Find your way around Gourock

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FIRST THINGS FIRST! The best way of finding your way around the Burgh of Gourock is to purchase a copy of Ronald P A Smith's Greenock/Gourock/Port Glasgow Street Plan, available from the publisher. The map is printed in full colour with a distinctive view of Gourock from the Free French Memorial on the cover. At the large scale of 5 inches to 1 mile (1:12,500), it is the most detailed map of its kind available; the only one with comprehensive indexes and locations of places of interest; leisure facilities; schools; places of worship; health and welfare facilities; and other information including the local footpath network and locations of industrial estates, emergency services, etc.

As well as Greenock, Gourock and Port Glasgow, the street map covers the Inverclyde villages of Inverkip, Wemyss Bay and Kilmacolm. To order by post direct from the publisher, please click on the 'Map Ordering' button on the left.


As can be seen from the photograph on the left, the town of Gourock is spectacularly situated on the Firth of Clyde, looking across to the mountains of Argyll. It is a thriving dormitory settlement for the industrial towns of Greenock and Port Glasgow immediately to the east, and its location at the end of an important railway line gives easy access to Glasgow for work and shopping purposes. The town, established as a burgh of barony in 1695 and as a 'police' burgh in 1858, is perhaps best known as a ferry port with vehicular ferries to Dunoon and Hunter's Quay (the latter from some two miles west of the centre of town), and passenger ferries to Kilcreggan and Helensburgh. In contrast to the rest of Inverclyde, and due to the town's popularity as a residential area, the population of Gourock has risen steadily over the years - from 2,116 in 1861 to 9,107 in 1951 and 11,511 in 2001.

The hilly nature of the town gives an abundant range of pleasant views; to the right can be seen the coastline stretching westwards towards Cloch Point and its famous lighthouse. Gourock's excellence as a place to live is reflected in the considerable amount of private house-building who has extended the built-up area quite some distance to the west. Here also, on the high slopes above the Clyde, is Faulds Park, a high amenity industrial site, introducing large-scale industry and commerce to the town for the first time since the well-known Gourock Ropework Company moved to Port Glasgow one and a half centuries ago.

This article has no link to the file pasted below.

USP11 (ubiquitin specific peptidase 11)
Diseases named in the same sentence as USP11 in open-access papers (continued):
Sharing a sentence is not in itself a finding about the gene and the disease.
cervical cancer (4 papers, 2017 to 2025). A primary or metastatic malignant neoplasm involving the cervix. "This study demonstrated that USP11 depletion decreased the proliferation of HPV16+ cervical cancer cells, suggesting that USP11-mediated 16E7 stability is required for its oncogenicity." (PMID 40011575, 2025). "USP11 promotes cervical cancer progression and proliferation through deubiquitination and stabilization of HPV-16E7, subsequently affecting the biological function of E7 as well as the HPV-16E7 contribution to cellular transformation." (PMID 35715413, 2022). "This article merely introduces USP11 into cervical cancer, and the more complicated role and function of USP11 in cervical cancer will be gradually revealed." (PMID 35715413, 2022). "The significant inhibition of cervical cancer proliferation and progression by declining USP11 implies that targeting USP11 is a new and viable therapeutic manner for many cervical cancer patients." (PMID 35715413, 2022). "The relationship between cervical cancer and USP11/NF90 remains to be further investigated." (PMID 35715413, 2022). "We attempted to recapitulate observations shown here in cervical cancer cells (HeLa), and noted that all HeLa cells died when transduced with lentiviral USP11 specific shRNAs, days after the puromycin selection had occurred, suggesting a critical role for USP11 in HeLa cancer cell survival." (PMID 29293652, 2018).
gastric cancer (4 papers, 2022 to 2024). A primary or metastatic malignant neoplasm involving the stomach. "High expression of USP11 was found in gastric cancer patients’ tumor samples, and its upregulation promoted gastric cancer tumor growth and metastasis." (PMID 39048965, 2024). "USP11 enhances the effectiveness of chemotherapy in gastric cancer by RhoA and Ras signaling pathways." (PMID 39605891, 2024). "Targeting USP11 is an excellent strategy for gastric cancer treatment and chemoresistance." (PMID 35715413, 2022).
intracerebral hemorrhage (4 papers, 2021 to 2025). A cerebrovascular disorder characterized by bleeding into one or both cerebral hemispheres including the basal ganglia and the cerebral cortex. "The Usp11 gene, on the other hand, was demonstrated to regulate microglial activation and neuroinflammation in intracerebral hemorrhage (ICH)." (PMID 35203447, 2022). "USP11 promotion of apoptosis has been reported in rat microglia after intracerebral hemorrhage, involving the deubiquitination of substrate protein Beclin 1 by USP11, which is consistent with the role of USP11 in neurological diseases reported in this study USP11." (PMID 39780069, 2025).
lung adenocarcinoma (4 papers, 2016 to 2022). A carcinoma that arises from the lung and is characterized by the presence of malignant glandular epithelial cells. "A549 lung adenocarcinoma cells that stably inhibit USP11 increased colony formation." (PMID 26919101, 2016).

Places of Interest

The Clyde - The Firth of Clyde is a contant source of interest with the passage of ferries and the movement of ships and boats in each direction. The photograph on the left shows a Caledonian MacBrayne ferry returning to Gourock from Dunoon. In the bays to east and west are moored hundreds of yachts and dinghies, giving an impression of wealth and sophistication.

Kempock Stone - Hidden away behind the tenements at Castle Gardens, but overlooking the firth, is the prehistoric standing stone popularly known as 'Granny Kempock', so-called because of its faint resemblance to a shrouded figure. It is said that fishermen or newly-wed couples could ensure good luck by walking round the stone seven times.

Levan Castle - Now surrounded by the expanded town, this 14th century castle has been restored as a private dwellinghouse. Because of its presence, the surrounding streets are named after castles.

Cloch Lighthouse - Just beyond the western extremity of the town stands the much-photographed Cloch Lighthouse, dating from 1797. It was partly the work of Robert Stevenson of the well-known lighthouse-designing and novel-writing family.

Parks and Recreation

Ashton Esplanade - Pictured on the right, this attractive half-mile long esplanade was once thronged with Glasgow daytrippers and holidaymakers. Today, it is less busy, but none the worse for that! Towards the town centre is the Gourock Outdoor Swimming Pool, one of very few such heated pools left in Scotland and which still has an enthusiastic patronage.

Gourock Park - As well as the informal park on the top of Tower Hill, which gives all-round views of the land and seascape, Gourock has a large and popular public park featuring a walled garden, pets corner and woodland walks as well as catering from the more usual activities of bowling, tennis, putting and football.

Golf Course - Gourock Golf Club maintains an attractive course on an elevated site with magnificent views over the Firth of Clyde towards the mountains of Cowal in Argyll.

R P A Smith's local map also covers Greenock and Port Glasgow, plus the villages of Inverkip, Wemyss Bay and Kilmacolm. Further information on Greenock and Port Glasgow is available by clicking the relevant buttons on the upper left.

March 2013

R P A Smith's range of Street Plans covers the following towns and villages in Inverclyde and Renfrewshire (so far):

Wemyss Bay
2013 - Ronald P A Smith

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